This article presents numerical simulations of the Rolls-Royce BR700 combustor operating at various realistic conditions. Emphasis is put on the prediction of soot emissions. Three-dimensional steady Reynolds-averaged Navier-Stokes (RANS) simulations were performed employing the kϵ-model for turbulence closure. Combustion is modelled by finterate chemistry and the turbulence-chemistry interactions are captured by an APDF-approach (assumed probability density function) for temperature fluctuations. The injection of the liquid fuel Jet A-1 is described by a spray model applying Lagrangian methods for spray transport and atomization. The multi-component fuel is modelled as surrogate of n-decane, iso-octane and toluene. Reaction kinetics are described by a detailed mechanism, which is optimised for Jet A-1 oxidation and accurately resolves the reaction paths up to the smallest aromatic soot precursors benzene and toluene. Heavier PAHs (Polycyclic Aromatic Hydrocarbons) are lumped to sections and hence, modelled by a sectional approach, which leads to soot nucleation. The soot particle dynamics are described by a two equation model. Due to the model’s efficiency feasible computational costs are realised. Overall, four operation points are investigated, which are take-off, climb, approach and taxi. The simulation results at the combustor exit are compared to the experimentally determined Smoke Number of the engine exhaust gas by means of empirical correlations. The comparison shows a very good agreement. In particular, the Smoke Number’s trend is predicted well with respect to the thrust of the operation points.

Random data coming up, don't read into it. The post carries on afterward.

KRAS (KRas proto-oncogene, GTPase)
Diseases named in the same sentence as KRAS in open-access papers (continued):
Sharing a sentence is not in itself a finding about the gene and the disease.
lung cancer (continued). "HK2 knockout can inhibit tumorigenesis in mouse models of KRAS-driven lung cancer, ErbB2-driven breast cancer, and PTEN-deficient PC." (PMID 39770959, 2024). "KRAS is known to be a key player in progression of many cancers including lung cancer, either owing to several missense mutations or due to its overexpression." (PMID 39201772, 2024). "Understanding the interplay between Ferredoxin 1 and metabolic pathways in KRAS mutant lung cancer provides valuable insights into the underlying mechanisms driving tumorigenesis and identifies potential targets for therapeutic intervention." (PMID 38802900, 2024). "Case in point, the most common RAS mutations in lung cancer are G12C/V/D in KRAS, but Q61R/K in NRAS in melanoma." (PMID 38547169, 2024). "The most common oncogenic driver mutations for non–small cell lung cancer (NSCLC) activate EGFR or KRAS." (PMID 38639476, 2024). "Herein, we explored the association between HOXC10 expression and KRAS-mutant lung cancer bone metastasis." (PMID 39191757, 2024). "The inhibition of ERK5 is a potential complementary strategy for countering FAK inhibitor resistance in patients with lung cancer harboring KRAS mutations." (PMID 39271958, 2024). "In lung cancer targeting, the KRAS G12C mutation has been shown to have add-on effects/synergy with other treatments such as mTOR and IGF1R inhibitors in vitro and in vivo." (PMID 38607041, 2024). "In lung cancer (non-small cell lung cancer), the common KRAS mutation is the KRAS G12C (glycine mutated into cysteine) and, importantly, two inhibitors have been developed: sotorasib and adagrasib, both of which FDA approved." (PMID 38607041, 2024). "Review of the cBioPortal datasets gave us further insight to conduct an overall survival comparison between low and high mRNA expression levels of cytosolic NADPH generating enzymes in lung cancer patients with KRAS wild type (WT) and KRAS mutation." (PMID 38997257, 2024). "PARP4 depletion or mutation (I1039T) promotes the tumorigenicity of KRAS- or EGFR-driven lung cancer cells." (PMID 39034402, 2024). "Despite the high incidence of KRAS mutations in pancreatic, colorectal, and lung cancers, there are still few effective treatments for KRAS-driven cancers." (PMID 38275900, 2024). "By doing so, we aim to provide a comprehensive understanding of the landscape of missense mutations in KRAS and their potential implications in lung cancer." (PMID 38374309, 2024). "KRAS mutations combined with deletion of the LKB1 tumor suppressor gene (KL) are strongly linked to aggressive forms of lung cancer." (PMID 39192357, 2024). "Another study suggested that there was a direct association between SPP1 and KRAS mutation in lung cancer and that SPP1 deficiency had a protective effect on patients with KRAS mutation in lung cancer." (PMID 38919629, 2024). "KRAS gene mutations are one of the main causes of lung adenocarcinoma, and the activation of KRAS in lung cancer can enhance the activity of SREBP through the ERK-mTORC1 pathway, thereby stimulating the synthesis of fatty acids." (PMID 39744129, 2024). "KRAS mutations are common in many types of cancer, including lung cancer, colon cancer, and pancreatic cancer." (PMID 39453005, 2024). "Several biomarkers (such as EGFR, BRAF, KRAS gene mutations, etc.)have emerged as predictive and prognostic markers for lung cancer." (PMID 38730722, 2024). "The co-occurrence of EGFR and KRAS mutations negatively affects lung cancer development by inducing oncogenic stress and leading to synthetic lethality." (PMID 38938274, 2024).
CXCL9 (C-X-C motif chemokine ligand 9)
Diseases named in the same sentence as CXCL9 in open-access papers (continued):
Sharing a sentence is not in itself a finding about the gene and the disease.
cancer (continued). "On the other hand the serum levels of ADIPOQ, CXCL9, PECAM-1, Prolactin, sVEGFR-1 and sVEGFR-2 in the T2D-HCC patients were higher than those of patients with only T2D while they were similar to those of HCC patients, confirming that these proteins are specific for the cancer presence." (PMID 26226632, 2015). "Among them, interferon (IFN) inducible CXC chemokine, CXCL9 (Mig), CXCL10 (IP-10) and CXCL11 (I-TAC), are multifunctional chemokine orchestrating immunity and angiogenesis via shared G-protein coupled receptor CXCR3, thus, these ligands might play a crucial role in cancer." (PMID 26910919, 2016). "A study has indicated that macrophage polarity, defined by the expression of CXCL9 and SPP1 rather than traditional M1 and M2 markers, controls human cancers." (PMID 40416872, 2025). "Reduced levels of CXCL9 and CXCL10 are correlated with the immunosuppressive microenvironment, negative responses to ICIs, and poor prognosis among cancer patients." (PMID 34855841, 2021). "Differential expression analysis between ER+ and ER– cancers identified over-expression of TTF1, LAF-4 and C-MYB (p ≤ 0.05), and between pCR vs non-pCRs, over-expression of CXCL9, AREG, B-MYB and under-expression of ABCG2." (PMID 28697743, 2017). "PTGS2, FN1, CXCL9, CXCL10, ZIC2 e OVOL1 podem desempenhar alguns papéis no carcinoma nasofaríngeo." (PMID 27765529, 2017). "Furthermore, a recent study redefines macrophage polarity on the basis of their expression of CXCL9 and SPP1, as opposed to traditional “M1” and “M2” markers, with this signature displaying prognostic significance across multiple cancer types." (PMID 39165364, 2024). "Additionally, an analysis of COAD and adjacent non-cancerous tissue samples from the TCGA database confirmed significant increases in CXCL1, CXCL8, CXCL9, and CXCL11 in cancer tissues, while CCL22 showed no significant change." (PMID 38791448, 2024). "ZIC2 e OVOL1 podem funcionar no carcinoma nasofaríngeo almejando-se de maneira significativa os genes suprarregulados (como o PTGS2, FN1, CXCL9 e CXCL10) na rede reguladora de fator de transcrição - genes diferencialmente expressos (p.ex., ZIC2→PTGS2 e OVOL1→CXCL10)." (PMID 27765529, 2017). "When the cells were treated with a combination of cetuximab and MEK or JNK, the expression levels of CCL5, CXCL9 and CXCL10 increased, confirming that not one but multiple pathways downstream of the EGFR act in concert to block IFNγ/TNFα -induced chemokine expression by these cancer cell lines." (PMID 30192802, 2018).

This content is only available via PDF.
You do not currently have access to this content.